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effete elitist esoteric erudite exhibitionists ! ! !
@daArch. Instigator.
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Old 06-12-2015, 09:38 AM   #32
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@daArch. Instigator.
at least do me the honor of calling me an

insufferable ineffective intrusive instigator



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Old 06-12-2015, 10:21 AM   #33
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Quote:
Originally Posted by CApainter View Post
You make a good point about coalescence, where the dynamics of solvent (or water) evaporation helps to weave the film structure. However, that structure doesn't undergo an actual chemical conversion as is the case with thermoset epoxies, which create a monolithic structure via chemical conversion.
Actually, I believe they do have a chemical structural change. They form something known as colloidal crystals which, while I'm not certain whether any electrons are exchanged or shared, does constitute a deformation of the polymers, which I would still consider a structure change and a chemical conversion (since it's not an actual technical term). The properties and structure of the film are different than the properties and structure of the original molecules in their emulsion, and that deformation of polymers isn't one that can be reversed as far as my research has shown.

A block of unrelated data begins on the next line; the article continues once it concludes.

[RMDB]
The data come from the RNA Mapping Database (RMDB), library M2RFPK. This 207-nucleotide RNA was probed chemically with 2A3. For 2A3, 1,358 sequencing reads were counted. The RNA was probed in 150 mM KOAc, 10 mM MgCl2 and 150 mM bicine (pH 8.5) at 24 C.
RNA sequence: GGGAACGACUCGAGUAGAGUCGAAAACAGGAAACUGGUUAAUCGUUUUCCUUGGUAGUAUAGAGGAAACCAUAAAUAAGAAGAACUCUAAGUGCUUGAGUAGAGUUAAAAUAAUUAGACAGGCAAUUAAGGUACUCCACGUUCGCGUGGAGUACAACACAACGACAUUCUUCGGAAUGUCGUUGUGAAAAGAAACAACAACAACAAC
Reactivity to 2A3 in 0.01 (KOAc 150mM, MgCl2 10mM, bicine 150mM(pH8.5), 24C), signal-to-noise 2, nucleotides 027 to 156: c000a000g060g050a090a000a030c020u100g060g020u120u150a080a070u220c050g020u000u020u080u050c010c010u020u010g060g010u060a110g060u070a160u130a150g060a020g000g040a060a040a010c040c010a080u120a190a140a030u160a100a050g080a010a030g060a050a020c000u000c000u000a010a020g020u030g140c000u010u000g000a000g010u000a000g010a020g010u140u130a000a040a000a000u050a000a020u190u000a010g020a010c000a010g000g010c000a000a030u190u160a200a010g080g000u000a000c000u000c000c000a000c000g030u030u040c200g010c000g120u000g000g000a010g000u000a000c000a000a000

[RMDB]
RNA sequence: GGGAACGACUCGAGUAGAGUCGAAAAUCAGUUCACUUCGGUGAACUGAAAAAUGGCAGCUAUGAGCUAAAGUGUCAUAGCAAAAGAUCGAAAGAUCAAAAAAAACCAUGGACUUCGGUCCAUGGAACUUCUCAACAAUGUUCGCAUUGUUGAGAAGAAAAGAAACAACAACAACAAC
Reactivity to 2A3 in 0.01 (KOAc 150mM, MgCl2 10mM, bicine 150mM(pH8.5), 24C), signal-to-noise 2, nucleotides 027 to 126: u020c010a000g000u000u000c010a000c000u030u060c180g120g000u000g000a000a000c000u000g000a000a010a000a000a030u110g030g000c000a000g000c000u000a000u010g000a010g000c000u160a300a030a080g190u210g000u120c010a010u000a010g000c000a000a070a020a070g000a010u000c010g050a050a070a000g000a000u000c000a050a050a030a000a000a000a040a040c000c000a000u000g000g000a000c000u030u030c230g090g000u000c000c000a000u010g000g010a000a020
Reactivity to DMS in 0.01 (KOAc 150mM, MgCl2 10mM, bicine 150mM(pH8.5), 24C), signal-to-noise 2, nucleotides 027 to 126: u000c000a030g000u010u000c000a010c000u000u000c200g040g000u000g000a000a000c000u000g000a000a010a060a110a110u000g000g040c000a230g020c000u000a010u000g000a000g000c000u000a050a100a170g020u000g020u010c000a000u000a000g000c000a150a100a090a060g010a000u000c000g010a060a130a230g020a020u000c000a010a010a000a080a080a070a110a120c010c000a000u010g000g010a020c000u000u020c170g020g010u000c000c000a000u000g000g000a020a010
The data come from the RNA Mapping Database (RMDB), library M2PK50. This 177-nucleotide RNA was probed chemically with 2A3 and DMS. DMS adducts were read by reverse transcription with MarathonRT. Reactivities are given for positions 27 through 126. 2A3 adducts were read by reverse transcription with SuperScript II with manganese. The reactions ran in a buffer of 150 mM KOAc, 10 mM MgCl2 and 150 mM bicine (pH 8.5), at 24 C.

Citation: http://wwwcourses.sens.buffalo.edu/c...kinson2000.pdf
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Old 06-12-2015, 11:34 AM   #34
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Quote:
Originally Posted by Woodford View Post
Actually, I believe they do have a chemical structural change. They form something known as colloidal crystals which, while I'm not certain whether any electrons are exchanged or shared, does constitute a deformation of the polymers, which I would still consider a structure change and a chemical conversion (since it's not an actual technical term). The properties and structure of the film are different than the properties and structure of the original molecules in their emulsion, and that deformation of polymers isn't one that can be reversed as far as my research has shown.